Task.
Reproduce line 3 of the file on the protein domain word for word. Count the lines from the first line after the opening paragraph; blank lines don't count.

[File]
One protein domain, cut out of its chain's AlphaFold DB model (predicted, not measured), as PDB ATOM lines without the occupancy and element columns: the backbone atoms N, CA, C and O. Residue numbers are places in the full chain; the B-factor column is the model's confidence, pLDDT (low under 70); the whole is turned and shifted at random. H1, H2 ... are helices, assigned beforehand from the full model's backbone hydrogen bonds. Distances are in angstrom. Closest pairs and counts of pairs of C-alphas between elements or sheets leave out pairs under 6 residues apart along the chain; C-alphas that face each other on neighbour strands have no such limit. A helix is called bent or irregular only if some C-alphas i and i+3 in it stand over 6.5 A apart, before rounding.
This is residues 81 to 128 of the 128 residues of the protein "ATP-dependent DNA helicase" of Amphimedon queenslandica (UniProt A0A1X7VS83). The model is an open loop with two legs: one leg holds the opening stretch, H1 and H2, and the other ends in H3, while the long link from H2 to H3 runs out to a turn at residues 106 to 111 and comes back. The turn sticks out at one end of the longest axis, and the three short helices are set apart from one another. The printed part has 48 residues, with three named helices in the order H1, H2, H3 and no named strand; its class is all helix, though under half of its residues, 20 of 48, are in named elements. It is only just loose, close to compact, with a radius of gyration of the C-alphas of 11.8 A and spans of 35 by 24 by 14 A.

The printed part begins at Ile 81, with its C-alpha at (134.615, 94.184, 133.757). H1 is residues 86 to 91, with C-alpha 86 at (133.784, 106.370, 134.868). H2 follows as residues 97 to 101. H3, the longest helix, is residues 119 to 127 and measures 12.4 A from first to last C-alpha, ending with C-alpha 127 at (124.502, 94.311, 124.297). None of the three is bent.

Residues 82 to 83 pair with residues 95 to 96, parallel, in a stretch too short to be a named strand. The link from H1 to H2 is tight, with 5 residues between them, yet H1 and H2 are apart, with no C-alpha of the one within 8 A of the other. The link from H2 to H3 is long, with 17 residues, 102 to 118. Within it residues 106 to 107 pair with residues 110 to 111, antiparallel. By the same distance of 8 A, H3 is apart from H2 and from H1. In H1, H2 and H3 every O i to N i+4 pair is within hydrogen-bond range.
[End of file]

Residues 82 to 83 pair with residues 95 to 96, parallel, in a stretch too short to be a named strand. The link from H1 to H2 is tight, with 5 residues between them, yet H1 and H2 are apart, with no C-alpha of the one within 8 A of the other. The link from H2 to H3 is long, with 17 residues, 102 to 118. Within it residues 106 to 107 pair with residues 110 to 111, antiparallel. By the same distance of 8 A, H3 is apart from H2 and from H1. In H1, H2 and H3 every O i to N i+4 pair is within hydrogen-bond range.